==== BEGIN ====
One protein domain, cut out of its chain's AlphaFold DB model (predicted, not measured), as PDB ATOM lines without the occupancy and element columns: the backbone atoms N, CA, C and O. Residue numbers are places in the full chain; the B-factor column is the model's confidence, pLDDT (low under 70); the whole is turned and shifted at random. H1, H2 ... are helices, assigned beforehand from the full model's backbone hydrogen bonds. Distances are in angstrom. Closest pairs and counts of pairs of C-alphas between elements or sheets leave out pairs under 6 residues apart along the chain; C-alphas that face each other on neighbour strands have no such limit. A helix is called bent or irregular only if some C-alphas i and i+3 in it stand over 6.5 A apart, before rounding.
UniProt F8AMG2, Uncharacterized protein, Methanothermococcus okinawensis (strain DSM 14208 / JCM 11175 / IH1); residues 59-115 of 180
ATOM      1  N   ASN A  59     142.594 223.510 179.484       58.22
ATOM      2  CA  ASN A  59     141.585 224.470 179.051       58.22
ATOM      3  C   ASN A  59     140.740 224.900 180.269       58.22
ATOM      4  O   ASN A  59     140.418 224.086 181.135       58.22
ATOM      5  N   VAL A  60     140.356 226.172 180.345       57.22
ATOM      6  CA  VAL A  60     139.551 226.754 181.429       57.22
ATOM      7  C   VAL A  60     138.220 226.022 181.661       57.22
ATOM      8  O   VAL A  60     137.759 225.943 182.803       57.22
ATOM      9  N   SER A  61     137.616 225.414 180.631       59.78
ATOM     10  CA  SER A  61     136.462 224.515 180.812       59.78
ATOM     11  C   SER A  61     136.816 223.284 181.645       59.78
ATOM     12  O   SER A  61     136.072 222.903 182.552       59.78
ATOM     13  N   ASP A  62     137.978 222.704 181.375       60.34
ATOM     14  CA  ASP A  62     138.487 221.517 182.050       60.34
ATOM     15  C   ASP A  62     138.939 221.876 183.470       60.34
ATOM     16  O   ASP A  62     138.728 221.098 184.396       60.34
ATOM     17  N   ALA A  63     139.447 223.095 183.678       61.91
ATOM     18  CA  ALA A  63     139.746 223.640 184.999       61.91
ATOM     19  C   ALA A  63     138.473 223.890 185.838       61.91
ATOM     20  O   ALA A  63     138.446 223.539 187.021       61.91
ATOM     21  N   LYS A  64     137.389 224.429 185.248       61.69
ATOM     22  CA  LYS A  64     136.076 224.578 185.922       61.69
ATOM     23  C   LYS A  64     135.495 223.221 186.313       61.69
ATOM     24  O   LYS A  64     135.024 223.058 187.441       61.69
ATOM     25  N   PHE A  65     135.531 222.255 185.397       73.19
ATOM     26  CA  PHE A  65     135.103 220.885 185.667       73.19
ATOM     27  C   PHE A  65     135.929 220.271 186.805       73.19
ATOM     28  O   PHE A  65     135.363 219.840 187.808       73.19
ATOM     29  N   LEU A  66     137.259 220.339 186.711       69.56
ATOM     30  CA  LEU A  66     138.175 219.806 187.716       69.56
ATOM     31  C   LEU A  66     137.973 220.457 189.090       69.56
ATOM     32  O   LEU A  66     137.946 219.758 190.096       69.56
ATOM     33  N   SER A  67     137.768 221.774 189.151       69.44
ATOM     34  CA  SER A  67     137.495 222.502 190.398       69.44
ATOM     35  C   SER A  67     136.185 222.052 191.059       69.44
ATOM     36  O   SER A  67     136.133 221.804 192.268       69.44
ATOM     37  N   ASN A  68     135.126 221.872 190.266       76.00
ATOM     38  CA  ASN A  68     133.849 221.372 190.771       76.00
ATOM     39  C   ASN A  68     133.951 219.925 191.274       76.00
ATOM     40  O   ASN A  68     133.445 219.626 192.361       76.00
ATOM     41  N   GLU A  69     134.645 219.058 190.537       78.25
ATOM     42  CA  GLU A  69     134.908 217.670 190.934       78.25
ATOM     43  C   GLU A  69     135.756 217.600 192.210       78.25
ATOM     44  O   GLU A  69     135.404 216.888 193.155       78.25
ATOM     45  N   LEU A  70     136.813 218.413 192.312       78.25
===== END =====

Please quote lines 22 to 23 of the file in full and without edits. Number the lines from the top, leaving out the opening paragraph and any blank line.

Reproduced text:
ATOM     21  N   LYS A  64     137.389 224.429 185.248       61.69
ATOM     22  CA  LYS A  64     136.076 224.578 185.922       61.69